A mother alligator with her offspring. Photograph Credit:

The possible combination of sensory organs and immense strength may make alligators seem invincible, but even apex predators encounter danger throughout their lives. Hatchlings and juvenile alligators are vulnerable to attacks from dozens of predators, including birds, raccoons, bobcats, and other alligators.[12] Adult alligators are generally free of predators (apart from humans), though the invasive Burmese python (Python molurus bivittatus) will occasionally prey on alligators.[13] Alligators will also prey on Burmese pythons, and it is not very rare to encounter both animals locked in struggles with each other.

A Burmese python and an American alligator locked in a struggle. Both species are known to prey on each other. Photograph Credit: Lori Oberhofer, National Park Service

Breeding takes place after temperatures rise during the spring, though it may also take place earlier in the alligators’ southernmost range, where temperatures rise earlier in the year, and breeding may not even take place at all within the most northerly populations. Both sexes take part in courtship rituals, which include low-frequency bellowing (which produce vibrations that travel considerable distances), slapping the water’s surface with their heads or jaws, and releasing odor from paired musk glands everted from under the chin and from the cloaca. Once courtship nears its end, pairs will engage in bouts of snout and back rubbing. These courtship rituals can last several hours and are thought to help synchronize spermatogenesis (the production of sperm) and ovulation (the release of eggs from the ovaries).[14]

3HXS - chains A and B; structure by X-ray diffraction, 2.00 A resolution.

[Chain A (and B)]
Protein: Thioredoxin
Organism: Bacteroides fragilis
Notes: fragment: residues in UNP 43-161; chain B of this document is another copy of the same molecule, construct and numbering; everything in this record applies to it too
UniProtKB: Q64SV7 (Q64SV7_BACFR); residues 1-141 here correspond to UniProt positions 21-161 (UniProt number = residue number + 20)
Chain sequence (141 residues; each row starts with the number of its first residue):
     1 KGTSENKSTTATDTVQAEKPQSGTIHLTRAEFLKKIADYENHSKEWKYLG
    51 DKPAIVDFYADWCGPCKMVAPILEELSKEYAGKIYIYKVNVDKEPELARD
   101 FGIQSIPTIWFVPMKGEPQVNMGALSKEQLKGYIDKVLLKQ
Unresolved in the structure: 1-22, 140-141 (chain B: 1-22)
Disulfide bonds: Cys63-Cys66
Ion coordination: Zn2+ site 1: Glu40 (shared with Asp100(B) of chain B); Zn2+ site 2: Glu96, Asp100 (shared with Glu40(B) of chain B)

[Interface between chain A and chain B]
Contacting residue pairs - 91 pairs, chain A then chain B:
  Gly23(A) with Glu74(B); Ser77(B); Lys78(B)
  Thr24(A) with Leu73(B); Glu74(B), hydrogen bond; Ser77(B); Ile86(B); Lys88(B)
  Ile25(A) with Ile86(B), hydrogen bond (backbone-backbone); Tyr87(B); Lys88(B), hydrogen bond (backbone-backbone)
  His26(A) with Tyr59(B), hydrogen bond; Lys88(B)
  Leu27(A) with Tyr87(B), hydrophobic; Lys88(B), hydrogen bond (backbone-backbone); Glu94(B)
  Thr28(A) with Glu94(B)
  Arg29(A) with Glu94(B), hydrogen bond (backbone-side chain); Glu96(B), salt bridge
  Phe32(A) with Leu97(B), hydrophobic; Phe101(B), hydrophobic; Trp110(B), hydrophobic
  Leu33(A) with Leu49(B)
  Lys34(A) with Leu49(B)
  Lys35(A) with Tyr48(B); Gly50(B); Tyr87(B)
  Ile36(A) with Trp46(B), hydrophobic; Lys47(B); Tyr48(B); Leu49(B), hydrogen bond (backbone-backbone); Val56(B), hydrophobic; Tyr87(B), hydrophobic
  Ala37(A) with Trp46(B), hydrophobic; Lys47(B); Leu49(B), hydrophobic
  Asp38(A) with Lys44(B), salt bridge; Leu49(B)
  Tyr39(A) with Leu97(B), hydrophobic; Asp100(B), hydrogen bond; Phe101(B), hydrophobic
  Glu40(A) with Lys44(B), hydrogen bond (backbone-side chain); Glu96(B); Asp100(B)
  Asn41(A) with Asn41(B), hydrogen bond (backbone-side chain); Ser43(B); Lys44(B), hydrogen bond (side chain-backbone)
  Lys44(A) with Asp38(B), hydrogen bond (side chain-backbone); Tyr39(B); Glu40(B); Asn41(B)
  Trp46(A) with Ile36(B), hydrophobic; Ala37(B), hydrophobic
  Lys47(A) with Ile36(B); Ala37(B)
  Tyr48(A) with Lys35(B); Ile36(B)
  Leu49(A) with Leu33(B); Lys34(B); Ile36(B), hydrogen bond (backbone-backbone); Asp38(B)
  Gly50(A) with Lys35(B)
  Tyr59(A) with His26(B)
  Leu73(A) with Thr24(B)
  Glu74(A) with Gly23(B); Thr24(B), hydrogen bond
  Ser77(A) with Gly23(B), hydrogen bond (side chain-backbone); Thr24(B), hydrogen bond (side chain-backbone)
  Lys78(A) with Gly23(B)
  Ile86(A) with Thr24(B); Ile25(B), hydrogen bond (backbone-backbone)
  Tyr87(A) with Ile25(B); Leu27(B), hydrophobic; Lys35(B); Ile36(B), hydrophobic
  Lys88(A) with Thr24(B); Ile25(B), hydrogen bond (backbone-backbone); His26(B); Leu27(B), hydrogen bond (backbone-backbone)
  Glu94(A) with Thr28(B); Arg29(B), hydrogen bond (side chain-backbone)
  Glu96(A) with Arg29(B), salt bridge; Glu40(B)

Female alligators begin constructing mound nests at the start of summer, when it is both damp and warm. The nests are created from a combination of freshly torn vegetation and mud, and are usually situated on banks and mats of vegetation. These nests can be quite large, rising 3.5 feet high and being twice as wide. This is to prevent the eggs from being flooded when water levels rise. The exact site where a nest is constructed can depend on a number of factors, as chosen by the female alligator. Many alligators use the same nest locations from year to year, and these nests are sometimes close to holes dug by females to rest in. Once she chooses her location and finishes building a mound, she will excavate a conical depression at the top of the nest using her back feet and lay anywhere from 20 to 50 eggs inside. She then covers the hole with more vegetation, using her legs to scoop the material into the hole of the mound. Some females abandon completed mounds before beginning to lay their eggs. Reasons for this can vary; perhaps they are not satisfied with the nest locations, or felt stressed from the presence of nearby alligators. Whatever the reasons, there are females which will also take advantage of these abandoned nest sites, using them to lay their own egg clutches. The female alligators remain near the nests to protect them, usually residing in nearby water or shelters that they dig for themselves (named “alligator holes”). If a threat comes too close to the nest, the female immediately rushes to the protection of her precious eggs, scaring away or killing the intruder. After about 65 days (the incubation period of the eggs can vary depending on temperature), the eggs are finally ready to hatch and the young alligators call out from the nest. Their calls alert the mother, which then proceeds to dig out the nest (her presence is sometimes necessary in order to break apart the hardened mud and vegetation covering the eggs). After breaking apart the mound, she gently carries 8-10 of the hatchlings in her mouth down to the water, pushing down her tongue to form a special pouch for the young alligators. Once she enters the water, she opens her jaws and slowly shakes her head side to side, encouraging the babies to swim out. The young alligators remain with their mother for around a year, though they may stay with her for a longer period of time. They will need her protection at this vulnerable stage in their lives. When the young alligators feel threatened they call out to their mothers, which will respond swiftly and aggressively to the threat. The young alligators remain in pods (which can include alligators from other nests) during this stage in life, affording them safety in numbers along with the protection their mother provides them with.[15] Though their chances for survival are small, this family-style behavior usually guarantees that at least some of the hatchlings survive to adulthood. If the hatchlings can survive this early yet dangerous stage in their lives, they will one day become the dominant predators of their world and can enjoy a long lifespan which can exceed 60 years.[16]